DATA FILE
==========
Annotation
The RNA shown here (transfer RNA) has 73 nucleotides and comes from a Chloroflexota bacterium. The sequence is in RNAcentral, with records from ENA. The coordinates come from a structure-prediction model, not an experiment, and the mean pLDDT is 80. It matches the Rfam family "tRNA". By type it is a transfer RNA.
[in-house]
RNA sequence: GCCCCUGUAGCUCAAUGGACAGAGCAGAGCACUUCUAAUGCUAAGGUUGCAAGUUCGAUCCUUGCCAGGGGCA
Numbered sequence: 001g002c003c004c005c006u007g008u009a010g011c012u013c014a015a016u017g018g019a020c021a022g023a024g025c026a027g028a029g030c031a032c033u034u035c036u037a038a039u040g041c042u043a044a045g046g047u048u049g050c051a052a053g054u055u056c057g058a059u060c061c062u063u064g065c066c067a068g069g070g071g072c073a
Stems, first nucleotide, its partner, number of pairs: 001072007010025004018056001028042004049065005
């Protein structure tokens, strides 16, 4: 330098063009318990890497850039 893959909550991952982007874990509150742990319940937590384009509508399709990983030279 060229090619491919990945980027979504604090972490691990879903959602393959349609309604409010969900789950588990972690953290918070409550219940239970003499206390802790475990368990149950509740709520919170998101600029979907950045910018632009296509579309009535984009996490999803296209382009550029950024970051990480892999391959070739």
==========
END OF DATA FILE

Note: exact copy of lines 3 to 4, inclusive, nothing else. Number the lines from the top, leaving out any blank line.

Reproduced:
[in-house]
RNA sequence: GCCCCUGUAGCUCAAUGGACAGAGCAGAGCACUUCUAAUGCUAAGGUUGCAAGUUCGAUCCUUGCCAGGGGCA